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Debt limit: Now the legal morass

October 04, 2013|By Michael Hiltzik
  • The $1-trillion platinum coin -- still the weirdest solution to the debt-limit crisis.
The $1-trillion platinum coin -- still the weirdest solution to the debt-limit… (DonkeyHotey / Flickr )

No matter what President Obama does to work around Congress' refusal to raise the federal debt limit -- a real possibility given the brain freeze afflicting the House of Representatives these days -- the result will be a legal mess.

That's the argument made Friday by former Treasury Department official Mark A. Patterson, now a fellow at the Center for American Progress. In an op-ed article for Politico, Patterson reports that during earlier debt-limit standoffs while he was at Treasury (from 2009 to last May), every maneuver being contemplated now was considered and rejected. The only real choice is for Congress to raise the limit. That's easy for him to say.

Taking them one by one, the work-arounds are these:

1. Unilaterally ignoring the limit, citing the 14th Amendment, which prohibits "questioning" the validity of public debt. This is the choice I advocated in an earlier post.

2. Selling gold out of Ft. Knox to raise funds. Patterson says this would spark a panic in the gold market, plus it would only raise $350 billion, which isn't much under the circumstances.

3. Minting a $1-trillion platinum coin. This is technically legal, under an old law designed to allow the minting of commemorative platinum coins, not legal tender. This choice is favored mostly by people who like weird things.

Patterson calls option No. 1 a "nonstarter" for several reasons. It would breach the separation-of-powers clause, which leaves borrowing authority to Congress. It would depart from a century-old precedent that treated the debt limit as a real thing. And it would subject the president to litigation and maybe even impeachment, which would itself lead investors to question the validity of any debt issued above the limit.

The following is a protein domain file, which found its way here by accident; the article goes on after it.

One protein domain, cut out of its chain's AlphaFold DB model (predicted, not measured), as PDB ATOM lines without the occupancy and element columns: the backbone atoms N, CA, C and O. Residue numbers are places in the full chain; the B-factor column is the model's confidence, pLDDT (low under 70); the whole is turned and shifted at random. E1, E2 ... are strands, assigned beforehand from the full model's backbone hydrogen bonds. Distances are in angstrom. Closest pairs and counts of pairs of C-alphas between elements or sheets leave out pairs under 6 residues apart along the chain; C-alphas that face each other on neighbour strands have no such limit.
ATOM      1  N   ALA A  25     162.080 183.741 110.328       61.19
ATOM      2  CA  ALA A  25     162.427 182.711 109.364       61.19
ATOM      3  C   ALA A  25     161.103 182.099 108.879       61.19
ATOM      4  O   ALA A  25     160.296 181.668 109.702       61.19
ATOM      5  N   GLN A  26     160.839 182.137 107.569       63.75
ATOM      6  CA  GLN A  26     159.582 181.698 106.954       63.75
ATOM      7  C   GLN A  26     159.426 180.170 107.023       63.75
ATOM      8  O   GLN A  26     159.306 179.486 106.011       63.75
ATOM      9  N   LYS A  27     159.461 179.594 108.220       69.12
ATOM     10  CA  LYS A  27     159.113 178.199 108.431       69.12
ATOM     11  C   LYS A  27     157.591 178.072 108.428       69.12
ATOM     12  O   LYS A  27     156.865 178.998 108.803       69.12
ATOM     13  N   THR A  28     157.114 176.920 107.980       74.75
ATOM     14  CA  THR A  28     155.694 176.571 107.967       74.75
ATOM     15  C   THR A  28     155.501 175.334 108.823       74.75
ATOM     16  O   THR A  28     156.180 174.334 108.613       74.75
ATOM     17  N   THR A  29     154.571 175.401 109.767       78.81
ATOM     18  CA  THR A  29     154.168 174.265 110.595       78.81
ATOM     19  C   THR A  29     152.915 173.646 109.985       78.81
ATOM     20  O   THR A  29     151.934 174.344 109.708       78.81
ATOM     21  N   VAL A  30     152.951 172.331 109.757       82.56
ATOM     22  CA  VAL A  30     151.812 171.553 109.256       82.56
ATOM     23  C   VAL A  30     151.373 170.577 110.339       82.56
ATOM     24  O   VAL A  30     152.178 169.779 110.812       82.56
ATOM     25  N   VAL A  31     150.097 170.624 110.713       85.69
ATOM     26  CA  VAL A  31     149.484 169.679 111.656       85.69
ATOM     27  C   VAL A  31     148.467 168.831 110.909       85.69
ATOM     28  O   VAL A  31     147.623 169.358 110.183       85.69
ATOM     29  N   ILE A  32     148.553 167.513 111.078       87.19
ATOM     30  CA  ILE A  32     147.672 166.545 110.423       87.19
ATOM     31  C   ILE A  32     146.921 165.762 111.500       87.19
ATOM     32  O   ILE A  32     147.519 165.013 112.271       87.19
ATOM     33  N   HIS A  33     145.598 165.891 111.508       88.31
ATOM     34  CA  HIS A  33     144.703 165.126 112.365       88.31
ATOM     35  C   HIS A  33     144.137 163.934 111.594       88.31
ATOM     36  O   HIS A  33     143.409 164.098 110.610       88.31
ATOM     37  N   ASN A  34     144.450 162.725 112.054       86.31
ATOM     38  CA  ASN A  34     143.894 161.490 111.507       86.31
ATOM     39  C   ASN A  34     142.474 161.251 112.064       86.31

Patterson cites legal expert Laurence H. Tribe of Harvard University as backing him up. Yet Patterson doesn't examine the rationale for unilateral action any better than Tribe did, when he engaged in a dialogue on the issue with professor Neil Buchanan of George Washington University in 2011. (Buchanan co-authored the 2012 paper I cited in my post on the debt limit.)

That paper didn't say that ignoring the debt limit would be constitutional. It said it would be the least unconstitutional of the president's realistic options, all of which are unconstitutional breaches of the separation of powers. Those options are to ignore the debt limit, unilaterally raise taxes or print money and credit it to the Treasury. 

Tribe said, essentially, that he couldn't see any reason for deciding that any option was more or less constitutional than the others. But that's a judgment call.

What all these commentators have in common is the idea that the only truly clean option is for Congress to do its job and raise the debt limit. What they don't address is the question: If Congress punts, what then?

Reach me at @hiltzikm on Twitter, Facebook, Google+ or by email.


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